AP Statistics Curriculum 2007 Limits Norm2Poisson

(Difference between revisions)
 Revision as of 18:56, 14 June 2007 (view source)IvoDinov (Talk | contribs)← Older edit Current revision as of 13:43, 18 September 2014 (view source)IvoDinov (Talk | contribs) (→Examples) (12 intermediate revisions not shown) Line 2: Line 2: === Normal Approximation to Poisson Distribution=== === Normal Approximation to Poisson Distribution=== - Example on how to attach images to Wiki documents in included below (this needs to be replaced by an appropriate figure for this section)! + The [[AP_Statistics_Curriculum_2007_Distrib_Poisson | Poisson( \lambda [/itex]) Distribution]] can be approximated with [[AP_Statistics_Curriculum_2007_Normal_Prob |Normal]] when $\lambda is large. - [[Image:AP_Statistics_Curriculum_2007_IntroVar_Dinov_061407_Fig1.png|500px]] + - ===Approach=== + For sufficiently large values of λ, (say λ>1,000), the [[AP_Statistics_Curriculum_2007_Normal_Prob |Normal([itex]\mu=\lambda, \sigma^2=\lambda$)]] Distribution is an excellent approximation to the [[AP_Statistics_Curriculum_2007_Distrib_Poisson | Poisson(λ)]] Distribution.  If λ is greater than about 10, then the Normal Distribution is a good approximation if an appropriate [http://en.wikipedia.org/wiki/Continuity_correction continuity correction] is performed. - Models & strategies for solving the problem, data understanding & inference. + - * TBD + If $x_o$ is a non-negative integer, $X\sim Poisson(\lambda)$ and $U\sim Normal(\mu=\lambda, \sigma^2=\lambda$), then $P_X(X. Compute the probability that in the next hour the number of cars that arrive at this parking lot will be between 54 and 62. We can compute this as follows: + [itex] P(54 \le X \le 62) = \sum_{x=54}^{62} \frac{50^x e^{-50}}{x!}=0.2617.$  The figure below from the [http://socr.ucla.edu/htmls/SOCR_Distributions.html SOCR Poisson Distribution] shows this probability. +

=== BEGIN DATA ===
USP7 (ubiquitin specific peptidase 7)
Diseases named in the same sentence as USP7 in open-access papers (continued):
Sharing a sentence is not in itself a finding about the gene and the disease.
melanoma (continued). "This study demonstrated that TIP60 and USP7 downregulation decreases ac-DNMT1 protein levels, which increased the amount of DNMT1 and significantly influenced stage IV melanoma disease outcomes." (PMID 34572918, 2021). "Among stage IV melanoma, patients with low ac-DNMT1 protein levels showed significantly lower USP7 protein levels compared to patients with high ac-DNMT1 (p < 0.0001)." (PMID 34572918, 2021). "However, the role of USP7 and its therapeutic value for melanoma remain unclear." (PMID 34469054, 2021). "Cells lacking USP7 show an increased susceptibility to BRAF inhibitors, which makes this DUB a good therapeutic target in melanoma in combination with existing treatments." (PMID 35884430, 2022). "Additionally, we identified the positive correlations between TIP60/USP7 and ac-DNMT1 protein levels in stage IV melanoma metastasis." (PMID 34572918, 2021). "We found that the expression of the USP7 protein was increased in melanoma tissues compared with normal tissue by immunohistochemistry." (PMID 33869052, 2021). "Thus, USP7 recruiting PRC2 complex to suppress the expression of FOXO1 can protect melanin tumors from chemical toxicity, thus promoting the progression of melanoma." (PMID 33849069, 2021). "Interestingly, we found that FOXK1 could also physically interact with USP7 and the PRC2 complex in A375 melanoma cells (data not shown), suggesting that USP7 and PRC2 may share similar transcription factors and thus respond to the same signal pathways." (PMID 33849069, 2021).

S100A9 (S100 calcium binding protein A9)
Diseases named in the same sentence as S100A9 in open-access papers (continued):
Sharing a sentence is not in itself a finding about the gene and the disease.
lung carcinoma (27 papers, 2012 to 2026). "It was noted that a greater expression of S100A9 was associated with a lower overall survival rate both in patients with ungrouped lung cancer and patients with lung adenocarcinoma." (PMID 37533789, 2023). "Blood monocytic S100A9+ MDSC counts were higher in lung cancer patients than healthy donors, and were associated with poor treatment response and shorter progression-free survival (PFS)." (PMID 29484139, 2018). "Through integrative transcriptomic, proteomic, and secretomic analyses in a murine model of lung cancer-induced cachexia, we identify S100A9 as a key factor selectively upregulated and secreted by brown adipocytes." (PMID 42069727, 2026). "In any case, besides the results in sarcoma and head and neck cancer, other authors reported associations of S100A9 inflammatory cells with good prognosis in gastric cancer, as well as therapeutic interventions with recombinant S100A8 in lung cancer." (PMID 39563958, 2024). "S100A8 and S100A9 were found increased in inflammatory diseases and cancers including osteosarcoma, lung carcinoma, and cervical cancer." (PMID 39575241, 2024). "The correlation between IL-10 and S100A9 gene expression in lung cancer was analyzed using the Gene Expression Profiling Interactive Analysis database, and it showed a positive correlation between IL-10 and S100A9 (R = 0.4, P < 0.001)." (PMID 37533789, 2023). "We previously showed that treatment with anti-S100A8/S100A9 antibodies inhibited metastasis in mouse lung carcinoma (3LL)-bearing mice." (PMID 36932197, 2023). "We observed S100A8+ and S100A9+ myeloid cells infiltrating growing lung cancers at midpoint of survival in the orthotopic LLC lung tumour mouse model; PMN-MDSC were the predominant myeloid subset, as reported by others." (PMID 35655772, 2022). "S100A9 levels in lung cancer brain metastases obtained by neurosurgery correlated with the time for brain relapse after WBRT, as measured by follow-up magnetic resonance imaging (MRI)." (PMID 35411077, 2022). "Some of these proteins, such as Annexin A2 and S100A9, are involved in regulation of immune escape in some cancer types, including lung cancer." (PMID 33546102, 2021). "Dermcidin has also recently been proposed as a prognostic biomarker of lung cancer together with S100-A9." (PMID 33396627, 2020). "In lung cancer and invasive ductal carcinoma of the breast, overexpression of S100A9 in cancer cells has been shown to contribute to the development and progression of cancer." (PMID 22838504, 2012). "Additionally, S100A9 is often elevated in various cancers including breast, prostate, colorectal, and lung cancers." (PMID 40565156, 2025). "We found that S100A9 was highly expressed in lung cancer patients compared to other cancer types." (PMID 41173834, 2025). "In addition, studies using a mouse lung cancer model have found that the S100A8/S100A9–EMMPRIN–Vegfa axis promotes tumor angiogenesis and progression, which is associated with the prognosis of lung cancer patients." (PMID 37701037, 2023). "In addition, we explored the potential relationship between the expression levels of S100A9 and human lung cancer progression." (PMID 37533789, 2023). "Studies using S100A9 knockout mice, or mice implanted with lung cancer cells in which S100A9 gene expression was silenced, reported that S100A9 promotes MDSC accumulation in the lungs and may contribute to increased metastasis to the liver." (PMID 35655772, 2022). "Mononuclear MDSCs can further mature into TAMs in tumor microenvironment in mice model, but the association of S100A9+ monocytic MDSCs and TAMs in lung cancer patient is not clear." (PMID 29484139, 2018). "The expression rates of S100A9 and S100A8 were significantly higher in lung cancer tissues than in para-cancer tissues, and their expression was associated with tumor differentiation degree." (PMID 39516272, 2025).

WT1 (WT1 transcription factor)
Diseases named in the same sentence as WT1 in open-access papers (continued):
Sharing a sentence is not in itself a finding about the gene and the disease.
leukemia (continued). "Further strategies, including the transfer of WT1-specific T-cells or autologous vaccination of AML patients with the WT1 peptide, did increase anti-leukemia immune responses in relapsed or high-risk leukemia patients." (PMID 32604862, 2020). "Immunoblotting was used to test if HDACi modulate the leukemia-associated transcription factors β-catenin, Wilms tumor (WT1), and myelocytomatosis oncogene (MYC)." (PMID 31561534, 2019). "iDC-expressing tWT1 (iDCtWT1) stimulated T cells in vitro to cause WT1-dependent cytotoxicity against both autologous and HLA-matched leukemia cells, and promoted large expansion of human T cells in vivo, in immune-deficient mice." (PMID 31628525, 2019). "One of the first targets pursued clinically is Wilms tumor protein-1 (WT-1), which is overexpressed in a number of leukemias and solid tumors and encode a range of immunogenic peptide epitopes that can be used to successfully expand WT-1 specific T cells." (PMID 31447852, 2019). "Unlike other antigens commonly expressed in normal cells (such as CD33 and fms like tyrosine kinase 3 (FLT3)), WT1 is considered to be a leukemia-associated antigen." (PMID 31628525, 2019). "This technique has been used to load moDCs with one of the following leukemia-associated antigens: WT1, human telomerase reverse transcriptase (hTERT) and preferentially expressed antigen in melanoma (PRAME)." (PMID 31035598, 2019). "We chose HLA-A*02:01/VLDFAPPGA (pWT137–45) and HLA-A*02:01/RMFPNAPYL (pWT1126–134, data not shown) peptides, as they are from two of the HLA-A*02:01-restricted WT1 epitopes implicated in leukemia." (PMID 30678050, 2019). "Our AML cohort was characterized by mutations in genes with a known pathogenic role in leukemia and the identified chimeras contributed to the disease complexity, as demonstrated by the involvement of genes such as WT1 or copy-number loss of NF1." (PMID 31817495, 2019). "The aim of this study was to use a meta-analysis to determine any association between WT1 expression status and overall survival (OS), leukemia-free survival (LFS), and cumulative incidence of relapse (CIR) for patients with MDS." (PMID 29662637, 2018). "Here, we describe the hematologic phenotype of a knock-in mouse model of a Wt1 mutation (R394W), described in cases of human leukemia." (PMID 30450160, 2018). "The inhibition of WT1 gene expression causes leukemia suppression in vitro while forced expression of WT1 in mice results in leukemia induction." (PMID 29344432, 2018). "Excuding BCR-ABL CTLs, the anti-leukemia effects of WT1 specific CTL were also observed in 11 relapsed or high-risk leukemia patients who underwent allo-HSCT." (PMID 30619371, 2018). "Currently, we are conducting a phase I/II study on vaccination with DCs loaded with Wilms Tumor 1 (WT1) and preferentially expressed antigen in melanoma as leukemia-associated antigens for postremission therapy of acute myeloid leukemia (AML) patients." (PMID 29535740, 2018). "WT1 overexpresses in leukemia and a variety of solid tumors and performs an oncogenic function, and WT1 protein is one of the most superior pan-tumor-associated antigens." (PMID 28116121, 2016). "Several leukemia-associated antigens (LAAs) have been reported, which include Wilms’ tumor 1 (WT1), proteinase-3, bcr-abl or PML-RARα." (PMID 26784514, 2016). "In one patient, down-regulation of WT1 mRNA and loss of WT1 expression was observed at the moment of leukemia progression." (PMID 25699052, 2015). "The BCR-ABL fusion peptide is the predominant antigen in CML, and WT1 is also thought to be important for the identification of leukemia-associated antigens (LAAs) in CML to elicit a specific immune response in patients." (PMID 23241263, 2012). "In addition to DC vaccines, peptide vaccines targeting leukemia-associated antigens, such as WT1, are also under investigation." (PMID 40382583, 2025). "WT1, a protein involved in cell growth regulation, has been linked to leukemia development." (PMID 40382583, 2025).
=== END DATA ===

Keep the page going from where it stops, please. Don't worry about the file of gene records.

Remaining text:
[[Image: SOCR_Activities_ExploreDistributions_Christou_figure11.jpg|600px]]

Applications: Positron Emission Tomography

The physics of positron emission tomography (PET) provides evidence that the Poisson distribution model may be used to study the process of radioactive decay using positron emission. As tracer isotopes decay, they give off positively charged electrons which collide with negatively charged electrons the result of which (by the law of preservation of energy) is one or a pair of photons emitted at the annihilation point in space and detected by photo-multiplying tubes surrounding the imaged object (e.g., a human body part like the brain). The (large) number of arrivals at each detector is a Poisson process, which can be approximated by Normal distribution, as described above. This figure shows the schematics of the PET imaging technique.